The long duration (i.e., for weeks) of the nor-BNI-induced kappa opioid receptor antagonist effect is well known in the literature (Horan et al., 1992; Butelman et al., 1993; Jewett and Woods, 1995). Nevertheless, this study presents the longest duration (20 weeks) of kappa opioid receptor antagonism in vivo following systemic administration of nor-BNI. As reported previously, nor-BNI itself produced a transient increased secretion of ACTH and cortisol for 2–3 h (Williams et al., 2003). It is possible that nor-BNI displayed different pharmacological actions through kappa opioid receptors by first showing acute partial kappa opioid receptor agonist effects following by long-term kappa opioid receptor antagonist effects. There are other opioid compounds that also display changing pharmacological actions over time. For example, buprenorphine produced acute analgesia (i.e., mu opioid receptor agonist action) followed by long-term mu opioid receptor antagonist effects (Cowan et al., 1977; Walker et al., 1995). Nevertheless, additional study will be needed to verify the role of kappa opioid receptors in the early action of nor-BNI on hormonal regulation. It will be interesting to see whether pretreatment with nor-BNI blocks subsequent administration (i.e., second administration) of nor-BNI-stimulated ACTH and cortisol release.

In a previous study, intracisternal administration of nor-BNI 0.32 mg significantly blocked U-50488H-induced diuresis for 20 weeks in monkeys; this dose of nor-BNI was not an effective antagonist following systemic administration (Ko et al., 2003). These results demonstrated that central kappa opioid receptors in the hypothalamus mediate kappa opioid receptor agonist-induced diuresis in primates. Together with the present findings, these results indicate that nor-BNI produces a long-lasting kappa opioid receptor antagonist effect against kappa opioid receptor agonist-induced hormonal regulation. Although the present study did not investigate the site of action of U-50488H on stimulating ACTH release, other studies have suggested that kappa opioid receptor agonists acts to stimulate the secretion of corticotrophin-releasing factor (CRF) from the hypothalamus (Buckingham and Cooper, 1986; Nikolarakis et al., 1987). Given that the kappa opioid receptor is abundant in the primate hypothalamus (Sim-Selley et al., 1999; Peckys and Landwehrmeyer, 1999), it is important to determine whether CRF blockers can modulate kappa opioid receptor agonist-stimulated ACTH release in primates.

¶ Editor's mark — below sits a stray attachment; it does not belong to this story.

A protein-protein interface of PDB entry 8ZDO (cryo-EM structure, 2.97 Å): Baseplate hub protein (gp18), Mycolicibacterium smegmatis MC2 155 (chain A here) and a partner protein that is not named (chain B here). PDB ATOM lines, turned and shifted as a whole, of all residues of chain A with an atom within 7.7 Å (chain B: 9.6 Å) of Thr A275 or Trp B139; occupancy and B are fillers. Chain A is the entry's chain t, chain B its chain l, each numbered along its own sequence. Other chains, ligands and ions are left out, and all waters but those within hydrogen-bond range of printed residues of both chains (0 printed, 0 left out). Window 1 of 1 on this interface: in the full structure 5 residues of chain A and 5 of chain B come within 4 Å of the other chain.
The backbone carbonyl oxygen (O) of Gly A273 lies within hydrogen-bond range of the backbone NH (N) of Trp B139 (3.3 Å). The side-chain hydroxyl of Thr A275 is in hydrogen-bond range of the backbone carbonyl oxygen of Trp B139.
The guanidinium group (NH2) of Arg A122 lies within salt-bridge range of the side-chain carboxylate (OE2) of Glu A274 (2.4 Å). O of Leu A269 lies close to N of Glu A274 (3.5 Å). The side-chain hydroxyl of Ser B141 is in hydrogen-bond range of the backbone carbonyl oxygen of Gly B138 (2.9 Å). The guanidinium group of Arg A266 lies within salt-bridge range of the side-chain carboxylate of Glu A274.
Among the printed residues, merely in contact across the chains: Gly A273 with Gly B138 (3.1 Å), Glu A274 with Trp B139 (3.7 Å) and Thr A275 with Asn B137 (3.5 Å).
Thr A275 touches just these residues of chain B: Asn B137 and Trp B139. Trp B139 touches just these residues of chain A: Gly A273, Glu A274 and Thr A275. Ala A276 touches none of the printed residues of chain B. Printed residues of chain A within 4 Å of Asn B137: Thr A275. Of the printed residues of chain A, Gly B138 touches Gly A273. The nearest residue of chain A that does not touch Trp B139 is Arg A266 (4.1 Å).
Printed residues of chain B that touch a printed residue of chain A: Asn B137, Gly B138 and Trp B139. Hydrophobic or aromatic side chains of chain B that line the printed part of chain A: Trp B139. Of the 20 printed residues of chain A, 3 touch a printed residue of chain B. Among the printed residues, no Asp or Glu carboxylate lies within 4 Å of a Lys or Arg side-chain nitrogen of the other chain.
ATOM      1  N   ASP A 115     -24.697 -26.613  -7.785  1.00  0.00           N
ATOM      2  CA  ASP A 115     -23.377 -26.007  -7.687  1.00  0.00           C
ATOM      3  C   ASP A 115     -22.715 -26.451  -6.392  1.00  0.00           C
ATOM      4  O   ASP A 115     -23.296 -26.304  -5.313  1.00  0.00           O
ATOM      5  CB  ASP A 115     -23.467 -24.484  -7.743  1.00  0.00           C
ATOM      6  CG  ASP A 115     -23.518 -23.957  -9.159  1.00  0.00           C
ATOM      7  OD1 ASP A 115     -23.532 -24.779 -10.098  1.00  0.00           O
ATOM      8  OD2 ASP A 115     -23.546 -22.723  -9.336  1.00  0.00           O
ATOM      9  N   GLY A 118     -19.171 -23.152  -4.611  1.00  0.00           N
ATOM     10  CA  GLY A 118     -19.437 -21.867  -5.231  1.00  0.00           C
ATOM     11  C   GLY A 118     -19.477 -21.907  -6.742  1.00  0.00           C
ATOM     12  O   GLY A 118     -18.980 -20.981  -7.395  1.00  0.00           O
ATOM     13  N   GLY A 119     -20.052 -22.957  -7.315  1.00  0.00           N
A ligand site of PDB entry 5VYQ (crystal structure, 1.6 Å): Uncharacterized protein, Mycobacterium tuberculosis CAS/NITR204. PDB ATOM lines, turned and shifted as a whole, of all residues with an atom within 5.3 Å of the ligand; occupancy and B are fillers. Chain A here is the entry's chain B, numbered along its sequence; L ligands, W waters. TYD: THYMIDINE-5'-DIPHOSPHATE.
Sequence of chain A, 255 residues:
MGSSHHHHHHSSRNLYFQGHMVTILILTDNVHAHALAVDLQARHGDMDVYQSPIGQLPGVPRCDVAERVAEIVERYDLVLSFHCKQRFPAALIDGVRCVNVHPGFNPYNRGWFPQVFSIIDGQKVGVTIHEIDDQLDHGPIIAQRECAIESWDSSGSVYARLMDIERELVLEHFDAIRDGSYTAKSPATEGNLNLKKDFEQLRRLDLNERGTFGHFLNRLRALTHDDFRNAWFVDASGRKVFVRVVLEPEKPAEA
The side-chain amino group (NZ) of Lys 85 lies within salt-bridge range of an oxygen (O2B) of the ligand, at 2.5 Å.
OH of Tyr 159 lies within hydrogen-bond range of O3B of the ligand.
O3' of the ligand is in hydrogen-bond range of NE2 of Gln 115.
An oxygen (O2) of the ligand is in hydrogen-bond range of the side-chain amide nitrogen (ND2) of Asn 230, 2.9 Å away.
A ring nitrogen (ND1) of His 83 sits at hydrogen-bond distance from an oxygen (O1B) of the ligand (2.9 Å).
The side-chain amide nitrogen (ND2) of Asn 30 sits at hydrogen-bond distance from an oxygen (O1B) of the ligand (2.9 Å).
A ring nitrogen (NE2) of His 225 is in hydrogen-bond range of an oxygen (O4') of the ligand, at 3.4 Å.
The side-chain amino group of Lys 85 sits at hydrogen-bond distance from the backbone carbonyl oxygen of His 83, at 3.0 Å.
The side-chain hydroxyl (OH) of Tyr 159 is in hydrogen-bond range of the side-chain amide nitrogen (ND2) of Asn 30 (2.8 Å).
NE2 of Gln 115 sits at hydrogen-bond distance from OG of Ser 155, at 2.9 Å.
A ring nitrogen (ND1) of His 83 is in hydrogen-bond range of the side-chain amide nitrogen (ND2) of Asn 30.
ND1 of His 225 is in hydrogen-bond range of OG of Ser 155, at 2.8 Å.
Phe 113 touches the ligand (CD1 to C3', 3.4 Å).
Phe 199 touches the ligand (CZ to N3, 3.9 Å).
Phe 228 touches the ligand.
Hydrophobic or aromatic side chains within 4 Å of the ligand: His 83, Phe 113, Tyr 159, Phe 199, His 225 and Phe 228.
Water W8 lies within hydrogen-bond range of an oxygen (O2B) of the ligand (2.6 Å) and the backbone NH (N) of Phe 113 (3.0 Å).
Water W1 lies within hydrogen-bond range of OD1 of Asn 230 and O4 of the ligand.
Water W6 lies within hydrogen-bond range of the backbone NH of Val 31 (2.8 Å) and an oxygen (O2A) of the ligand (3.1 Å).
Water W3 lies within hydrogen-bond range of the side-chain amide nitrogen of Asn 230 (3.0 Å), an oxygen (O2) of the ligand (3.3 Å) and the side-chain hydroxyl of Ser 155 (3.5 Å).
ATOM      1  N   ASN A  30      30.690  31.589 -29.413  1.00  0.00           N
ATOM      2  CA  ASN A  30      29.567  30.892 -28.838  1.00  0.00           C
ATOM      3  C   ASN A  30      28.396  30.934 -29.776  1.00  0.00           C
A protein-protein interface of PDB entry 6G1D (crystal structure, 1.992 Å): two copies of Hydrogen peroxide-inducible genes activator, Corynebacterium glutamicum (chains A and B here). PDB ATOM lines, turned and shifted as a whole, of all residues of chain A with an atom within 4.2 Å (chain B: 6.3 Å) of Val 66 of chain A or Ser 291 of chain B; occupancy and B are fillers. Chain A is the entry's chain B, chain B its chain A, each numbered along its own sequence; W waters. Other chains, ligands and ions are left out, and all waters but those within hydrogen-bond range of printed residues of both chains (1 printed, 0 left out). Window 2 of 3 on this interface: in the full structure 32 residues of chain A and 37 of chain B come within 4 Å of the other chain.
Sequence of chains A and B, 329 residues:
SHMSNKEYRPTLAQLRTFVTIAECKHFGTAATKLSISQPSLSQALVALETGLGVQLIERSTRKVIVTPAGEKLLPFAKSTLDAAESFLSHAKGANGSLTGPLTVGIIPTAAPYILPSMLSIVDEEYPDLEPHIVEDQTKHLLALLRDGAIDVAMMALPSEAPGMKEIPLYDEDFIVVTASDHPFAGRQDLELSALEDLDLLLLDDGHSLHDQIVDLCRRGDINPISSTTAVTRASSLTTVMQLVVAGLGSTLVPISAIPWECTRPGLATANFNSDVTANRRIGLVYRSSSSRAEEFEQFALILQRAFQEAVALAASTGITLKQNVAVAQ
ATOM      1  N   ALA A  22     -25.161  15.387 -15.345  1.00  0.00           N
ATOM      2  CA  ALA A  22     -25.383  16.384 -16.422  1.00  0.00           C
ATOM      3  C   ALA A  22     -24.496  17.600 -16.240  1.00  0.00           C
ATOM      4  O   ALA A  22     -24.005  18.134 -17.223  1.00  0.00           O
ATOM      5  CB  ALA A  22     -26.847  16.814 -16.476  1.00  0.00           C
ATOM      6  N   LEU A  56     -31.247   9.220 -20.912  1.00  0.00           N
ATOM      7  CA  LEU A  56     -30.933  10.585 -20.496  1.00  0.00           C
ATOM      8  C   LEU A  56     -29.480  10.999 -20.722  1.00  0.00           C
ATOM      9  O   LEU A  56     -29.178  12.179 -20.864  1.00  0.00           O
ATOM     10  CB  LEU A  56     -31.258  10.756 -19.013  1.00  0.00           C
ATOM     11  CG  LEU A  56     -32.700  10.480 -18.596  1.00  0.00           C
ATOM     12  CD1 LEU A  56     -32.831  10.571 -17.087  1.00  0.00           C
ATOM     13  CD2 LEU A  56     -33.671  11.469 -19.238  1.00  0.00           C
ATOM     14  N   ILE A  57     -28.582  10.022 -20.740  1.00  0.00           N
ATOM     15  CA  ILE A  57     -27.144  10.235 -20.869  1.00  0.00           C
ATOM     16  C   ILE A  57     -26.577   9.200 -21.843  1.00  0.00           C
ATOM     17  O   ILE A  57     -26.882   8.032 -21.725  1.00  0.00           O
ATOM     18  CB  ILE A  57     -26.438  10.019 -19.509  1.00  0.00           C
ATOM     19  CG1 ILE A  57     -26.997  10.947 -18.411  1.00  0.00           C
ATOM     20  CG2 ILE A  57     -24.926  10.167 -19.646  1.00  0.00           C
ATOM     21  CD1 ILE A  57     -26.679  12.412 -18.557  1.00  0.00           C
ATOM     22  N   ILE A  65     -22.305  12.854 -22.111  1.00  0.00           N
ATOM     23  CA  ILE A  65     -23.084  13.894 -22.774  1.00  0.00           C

A mu opioid receptor-selective agonist, fentanyl, did not stimulate ACTH and cortisol release in monkeys. The doses of fentanyl used here have been shown to produce antinociceptive and reinforcing effects in monkeys (Ko et al., 1998, 2002; Butelman et al., 2004). This finding differs with the reports of a stimulatory effect of mu opioid receptor agonists on the rodent HPA axis (Iyengar et al., 1987; Nikolarakis et al., 1987; Ignar and Kuhn, 1990; Gonzalvez et al., 1991), but it agrees with the finding of inhibition or no effect of mu opioid receptor agonists on human HPA activity (McDonald et al., 1959; Zis et al., 1984; Hoehe et al., 1988; Pechnick, 1993). On the other hand, opioid receptor antagonists stimulate the HPA axis by increasing plasma levels of ACTH and cortisol in humans, indicating the HPA axis may be tonically inhibited by endogenous opioids (Volavka et al., 1979; Morley, 1983; Jackson et al., 1995). The magnitude of ACTH response to naloxone in mu opioid-dependent subjects exceeds the magnitude of the response in nondependent, healthy subjects given higher doses of naloxone, suggesting the HPA axis in opioid-dependent subjects may also reflect neuroadaptation to the basal signal activity of mu opioid receptors (Volavka et al., 1979; Naber et al., 1981; Rosen et al., 1996).